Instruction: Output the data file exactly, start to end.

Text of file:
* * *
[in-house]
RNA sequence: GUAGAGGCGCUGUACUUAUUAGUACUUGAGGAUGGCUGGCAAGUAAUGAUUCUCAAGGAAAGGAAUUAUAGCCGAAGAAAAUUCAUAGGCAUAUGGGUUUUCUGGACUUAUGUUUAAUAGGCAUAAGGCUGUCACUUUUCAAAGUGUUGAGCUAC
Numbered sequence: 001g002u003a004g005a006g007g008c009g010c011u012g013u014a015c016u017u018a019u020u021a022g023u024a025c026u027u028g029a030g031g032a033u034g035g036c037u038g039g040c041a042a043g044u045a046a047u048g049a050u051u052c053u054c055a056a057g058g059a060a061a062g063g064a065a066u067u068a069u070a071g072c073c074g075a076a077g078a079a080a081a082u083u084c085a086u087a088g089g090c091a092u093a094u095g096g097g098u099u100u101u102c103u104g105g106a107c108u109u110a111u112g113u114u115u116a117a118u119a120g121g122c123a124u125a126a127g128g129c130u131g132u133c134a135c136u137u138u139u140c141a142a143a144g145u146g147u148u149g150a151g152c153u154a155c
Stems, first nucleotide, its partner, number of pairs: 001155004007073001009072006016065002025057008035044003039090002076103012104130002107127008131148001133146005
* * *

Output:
[in-house]
RNA sequence: GUAGAGGCGCUGUACUUAUUAGUACUUGAGGAUGGCUGGCAAGUAAUGAUUCUCAAGGAAAGGAAUUAUAGCCGAAGAAAAUUCAUAGGCAUAUGGGUUUUCUGGACUUAUGUUUAAUAGGCAUAAGGCUGUCACUUUUCAAAGUGUUGAGCUAC
Numbered sequence: 001g002u003a004g005a006g007g008c009g010c011u012g013u014a015c016u017u018a019u020u021a022g023u024a025c026u027u028g029a030g031g032a033u034g035g036c037u038g039g040c041a042a043g044u045a046a047u048g049a050u051u052c053u054c055a056a057g058g059a060a061a062g063g064a065a066u067u068a069u070a071g072c073c074g075a076a077g078a079a080a081a082u083u084c085a086u087a088g089g090c091a092u093a094u095g096g097g098u099u100u101u102c103u104g105g106a107c108u109u110a111u112g113u114u115u116a117a118u119a120g121g122c123a124u125a126a127g128g129c130u131g132u133c134a135c136u137u138u139u140c141a142a143a144g145u146g147u148u149g150a151g152c153u154a155c
Stems, first nucleotide, its partner, number of pairs: 001155004007073001009072006016065002025057008035044003039090002076103012104130002107127008131148001133146005